Editor’s Note: Today, we welcome Pulitzer Prize-winning writer Ellen Goodman, co-founder and director of The Conversation Project, to Health AGEnda. The Conversation Project is part of a $3.5 million John A. Hartford Foundation grant approved in March supporting an exciting collaborative of six practitioners who will work cooperatively to expand the availability and improve the quality of advance care planning and end-of-life care. Since it was launched in 2010, The Conversation Project has focused on helping families and friends talk openly about their wishes for end-of-life care in a way that makes sure those wishes are not only expressed, but respected.
When we launched The Conversation Project, we knew the importance of encouraging people to express their wishes for end-of-life care before there was a crisis. In a survey we did, people often gave the same excuse for not having the conversation: “it’s too soon.” To which we always replied, “It’s always too soon, until it’s too late.”
There is nothing that shows the wisdom of that statement more than the terrible experiences of families and friends whose loved ones suffer from Alzheimer’s and other dementias. We—and my family is part of that “we”—often feel tragically unable to have these important conversations after someone we love goes into cognitive decline.
Each year, staff of The John A. Hartford Foundation look forward to May and the annual scientific meeting of long-time grantee and partner, the American Geriatrics Society (AGS). This year’s meeting in Long Beach, CA will once again offer us the chance to showcase the work of grantees, learn about the latest advances in aging and health research, meet with colleagues in the field, and celebrate those who have made important contributions to improving care for older adults.
Wally Patawaran’s mother, Emma, in Seville, Spain, before her first stroke.
“My mother understands everything we’re saying.”
My brother was addressing the latest home health aide, giving her an orientation. She nodded on cue, but it seemed clear that she was giving this latest assignment a look-over before signing on. She could have been forgiven for wondering about the truth of the statement.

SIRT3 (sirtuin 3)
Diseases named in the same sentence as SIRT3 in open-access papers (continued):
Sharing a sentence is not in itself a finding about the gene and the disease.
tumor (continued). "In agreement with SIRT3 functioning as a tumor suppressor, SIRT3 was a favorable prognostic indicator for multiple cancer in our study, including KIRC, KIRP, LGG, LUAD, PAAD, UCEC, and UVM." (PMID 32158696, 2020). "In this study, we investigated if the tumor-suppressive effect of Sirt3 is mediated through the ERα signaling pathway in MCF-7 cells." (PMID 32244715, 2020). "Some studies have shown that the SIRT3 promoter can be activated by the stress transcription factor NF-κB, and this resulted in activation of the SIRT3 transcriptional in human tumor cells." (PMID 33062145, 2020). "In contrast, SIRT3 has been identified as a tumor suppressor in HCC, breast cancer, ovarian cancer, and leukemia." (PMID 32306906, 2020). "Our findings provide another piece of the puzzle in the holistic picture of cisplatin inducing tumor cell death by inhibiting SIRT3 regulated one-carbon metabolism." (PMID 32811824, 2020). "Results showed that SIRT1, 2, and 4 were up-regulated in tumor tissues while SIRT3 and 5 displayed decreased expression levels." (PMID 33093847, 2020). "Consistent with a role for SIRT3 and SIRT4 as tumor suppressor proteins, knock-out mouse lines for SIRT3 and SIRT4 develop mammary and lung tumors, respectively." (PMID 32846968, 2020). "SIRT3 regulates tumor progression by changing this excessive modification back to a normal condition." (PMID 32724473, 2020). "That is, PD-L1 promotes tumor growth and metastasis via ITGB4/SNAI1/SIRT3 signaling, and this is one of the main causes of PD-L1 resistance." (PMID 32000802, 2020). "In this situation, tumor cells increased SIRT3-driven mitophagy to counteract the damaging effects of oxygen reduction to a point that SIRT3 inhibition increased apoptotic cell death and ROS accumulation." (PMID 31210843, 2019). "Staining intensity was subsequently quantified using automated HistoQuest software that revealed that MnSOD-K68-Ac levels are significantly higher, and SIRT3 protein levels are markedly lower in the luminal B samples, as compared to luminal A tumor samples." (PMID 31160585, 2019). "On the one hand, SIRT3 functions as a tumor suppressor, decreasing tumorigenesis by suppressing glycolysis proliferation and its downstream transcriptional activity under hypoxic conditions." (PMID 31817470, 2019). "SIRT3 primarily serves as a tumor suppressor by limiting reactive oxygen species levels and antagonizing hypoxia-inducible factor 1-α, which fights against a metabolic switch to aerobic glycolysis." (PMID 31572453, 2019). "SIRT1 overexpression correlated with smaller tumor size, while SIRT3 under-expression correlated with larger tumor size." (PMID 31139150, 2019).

In December 2015, nearly 100 John A. Hartford Foundation Change AGEnts gathered in Philadelphia, PA to identify challenges and opportunities for improving care of older adults in several care settings and issue areas. Each group worked toward identifying actionable areas for John A. Hartford Foundation Change AGEnts, the Foundation, and colleagues in the field to pursue. The brief below represents the summary of the Home and Community-Based Care group’s proceedings and should inform future work to create widespread and systemic changes in the care of older adults.
In 1965, the Older Americans Act set in motion a new network of largely community-based social services and supports to help older adults remain healthy and independent, living in their homes and communities as long as possible.
On April 19, 2016, after legislation garnered bipartisan support from both houses of Congress, President Obama signed the latest and long-overdue reauthorization of the Older Americans Act. This is great news for millions of older adults, and truly a cause for celebration as we embark on Older Americans Month in May. This year’s theme, appropriately enough, is “Blaze a Trail.” And it is one that resonates deeply with all of us at The John A. Hartford Foundation, given our own trailblazing work in improving the care of older adults.